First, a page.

The Economics of Dice
Lately, I’ve run into an interesting phenomenon, due to the peculiarities of Fantasy Flight’s Star Wars line. As noted previously, the system requires a set of specialized dice suitable only for the Edge of the Empire and Age of Rebellion games. (When Force and Destiny releases next summer, that will make three game lines, even though they’re all generally playable as one system.) The dice are available in packs of fourteen for about $15 per set, retail, or $5 for the phone app. By my reckoning, a player generally needs two sets to be able to assemble the requisite dice pools.
Having gamed as extensively as I have, I’ve amassed a sizable collection of dice over the years. This includes the old gem dice that I ordered through the mail for TSR’s Marvel Super Heroes game, the decidedly sharp-edged D20 that came un-inked as was the fashion, and the various dice sets that I pick up at the different conventions. I think nothing of acquiring a new set of dice when the whim strikes, and putting out some scratch for several sets of Fantasy Flight dice was just a side step in my normal habits.
It’s a safe bet to declare that I have over a thousand dice. And most people I know acquire dice similarly. Some have very specific requirements for new dice, making them match the products they’re using or specific ideas they have about a game in question. This was much of the reasoning for picking up Q Workshop dice. If you’re running Rise of the Runelords, get the officially licensed and properly thematic Runelords dice. (I haven’t lapsed into this mode, personally, as it could get rather expensive to lay hands on the dice for each individual Adventure Path. I did buy the Carrion Crown dice, however, but that path has stretched out over the course of three years.) Similarly, I’ve seen brightly colored dice for superhero games, dark and moody D10’s for White Wolf games, weird green and black dice for Cthulhu and so on.
So, in some ways, it’s kind of funny to hear people whine about having to buy different dice for EotE. And yet, it’s the common refrain for people who want an excuse to avoid the game anyway. They can’t be bothered to pick up a set of dice for a game, even though the rule books themselves are factors higher in price. If you’re willing to put out $250+ for the rule books, what’s $30 for a set of dice? (This works on standard retail pricing and my contention that two sets are necessary for play.)
Part of it falls back to the specialized nature of the dice. Outside of the core product, there isn’t much utility for the D6’s, D8’s and D12’s that make up the dice packs. (And if you’re integrating the X-Wing Miniatures Game, the new D8’s that come with that.) Logically, you could simply use the charts in the main book and convert your extant dice to the purpose of the new game. And while this is possible, it’s not a wholly ideal solution, as the chart consultation is a headache and slows down the otherwise fast and loose aspects of using the new dice in the first place.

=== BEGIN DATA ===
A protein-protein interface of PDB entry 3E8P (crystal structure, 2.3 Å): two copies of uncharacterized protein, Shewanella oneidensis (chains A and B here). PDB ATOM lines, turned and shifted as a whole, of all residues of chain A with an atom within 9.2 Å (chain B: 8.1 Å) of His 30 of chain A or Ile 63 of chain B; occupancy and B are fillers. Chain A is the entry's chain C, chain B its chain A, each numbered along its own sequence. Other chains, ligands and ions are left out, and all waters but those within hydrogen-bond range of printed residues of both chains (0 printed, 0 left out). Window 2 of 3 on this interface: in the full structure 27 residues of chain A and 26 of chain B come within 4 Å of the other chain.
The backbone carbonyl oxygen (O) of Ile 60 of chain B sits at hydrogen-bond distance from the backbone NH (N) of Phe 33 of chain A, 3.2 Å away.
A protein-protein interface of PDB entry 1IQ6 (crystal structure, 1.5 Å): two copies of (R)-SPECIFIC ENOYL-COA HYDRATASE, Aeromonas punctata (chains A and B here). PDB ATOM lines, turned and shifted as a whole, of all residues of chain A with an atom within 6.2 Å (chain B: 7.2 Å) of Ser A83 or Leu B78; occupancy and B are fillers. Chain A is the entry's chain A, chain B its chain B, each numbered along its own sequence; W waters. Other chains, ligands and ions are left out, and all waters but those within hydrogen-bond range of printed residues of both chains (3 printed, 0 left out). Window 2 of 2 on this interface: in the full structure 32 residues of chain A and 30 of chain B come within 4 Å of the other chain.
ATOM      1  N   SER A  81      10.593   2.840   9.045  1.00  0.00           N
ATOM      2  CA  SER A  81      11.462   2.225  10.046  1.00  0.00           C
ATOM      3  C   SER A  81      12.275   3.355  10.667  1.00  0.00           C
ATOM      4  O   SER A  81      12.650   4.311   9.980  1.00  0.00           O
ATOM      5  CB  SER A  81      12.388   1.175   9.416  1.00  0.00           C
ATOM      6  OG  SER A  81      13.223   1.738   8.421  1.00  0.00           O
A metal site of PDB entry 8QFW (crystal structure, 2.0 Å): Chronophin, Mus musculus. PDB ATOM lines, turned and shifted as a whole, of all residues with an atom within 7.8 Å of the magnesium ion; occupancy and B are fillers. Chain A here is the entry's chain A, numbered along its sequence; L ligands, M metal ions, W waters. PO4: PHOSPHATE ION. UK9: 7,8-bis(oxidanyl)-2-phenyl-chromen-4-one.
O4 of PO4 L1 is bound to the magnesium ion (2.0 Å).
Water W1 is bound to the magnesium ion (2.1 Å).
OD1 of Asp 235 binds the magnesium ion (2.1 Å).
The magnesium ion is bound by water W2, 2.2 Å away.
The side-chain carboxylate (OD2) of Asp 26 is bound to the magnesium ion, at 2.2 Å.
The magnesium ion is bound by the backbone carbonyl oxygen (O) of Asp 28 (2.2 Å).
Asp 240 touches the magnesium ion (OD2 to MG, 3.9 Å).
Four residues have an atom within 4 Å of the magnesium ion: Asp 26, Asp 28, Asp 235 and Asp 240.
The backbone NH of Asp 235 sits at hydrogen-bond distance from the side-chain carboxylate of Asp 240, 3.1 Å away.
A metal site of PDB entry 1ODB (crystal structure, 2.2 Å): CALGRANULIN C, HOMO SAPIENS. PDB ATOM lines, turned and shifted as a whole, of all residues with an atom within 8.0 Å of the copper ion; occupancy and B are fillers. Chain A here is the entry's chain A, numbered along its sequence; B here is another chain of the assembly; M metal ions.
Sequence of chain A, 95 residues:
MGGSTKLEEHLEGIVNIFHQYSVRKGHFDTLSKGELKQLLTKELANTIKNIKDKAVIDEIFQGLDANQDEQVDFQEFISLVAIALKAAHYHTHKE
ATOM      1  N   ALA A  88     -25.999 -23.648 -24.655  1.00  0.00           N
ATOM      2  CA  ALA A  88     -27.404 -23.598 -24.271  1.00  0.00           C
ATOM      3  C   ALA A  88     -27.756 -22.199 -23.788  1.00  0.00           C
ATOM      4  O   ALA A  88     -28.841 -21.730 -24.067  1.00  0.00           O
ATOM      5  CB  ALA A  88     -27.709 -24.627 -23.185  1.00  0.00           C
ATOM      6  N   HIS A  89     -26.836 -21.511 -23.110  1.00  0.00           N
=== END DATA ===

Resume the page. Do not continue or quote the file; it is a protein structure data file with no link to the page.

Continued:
This argument doesn’t get very far with me, however, given my years of White Wolf and WEG’s D6 Star Wars. The Storyteller System often required dice pools of a dozen D10’s (or more, if you were playing Exalted), and it wasn’t unheard of to need 20 D6’s for some games of Star Wars. (There’s also the bizarre footnote of R. Tal’s Dragonball Z game, which technically required several thousand D6’s for a proper Saiyan battle, but there were a number of ways to get around rolling and tallying literal buckets-full of dice.) And while it was technically true that you could re-purpose your Storyteller dice into an average D&D session, it was pretty unlikely. If you were playing a game that wasn’t using a standard loadout for dice, you needed to buy dice specifically for the game, no matter what. I have known people that keep specific dice for specific campaigns, to take it one step farther.
Over the years, my dice have ended up carefully segregated. My Storyteller dice congregate in one specific bag, where I have another that is devoted to the plethora of D6’s I have amassed over the years. There’s a bag devoted to D&D/Pathfinder dice of different sorts (mainly according to the specific colored sets), and so on. My EotE dice have their own dedicated dice canister, as just another set of dice for a specific game.
What I found most interesting in the most recent whinge about having to buy new dice for a new game was that the person that was making the noise was one that didn’t have a lot of room to complain about spending too much on the hobby. He is well known in the local area for his gaming excesses, between premium hotel rooms at the larger cons and booze to the level that it would cover a car payment. He’s fully able to drop $4,000 on something like Gen Con, as it’s what he saves up for over the course of the year. Another $15 for dice is hardly going to break the bank entirely.
And sure… we all remember being 15 years old, when something like a core rulebook was something that was worked toward and greatly anticipated. Back in those days, dice were something rare and particular, but that was just part of the overall value and novelty of the hobby at that age. After a while, a groove is worn in, and there’s no longer any question as to the expense of the hobby. It’s an expected truth, and for a lot of people, that means that they will concentrate on one game or aspect of the hobby to the careful exclusion of everything else. Most people have a solid D&D or Pathfinder collection, where others pick up the necessary White Wolf offerings that they need to play.
For me, it means that I’m not going to spend a lot of money on cards or miniatures, since that would cripple my ability to maintain my library. But then, I’m weird that way.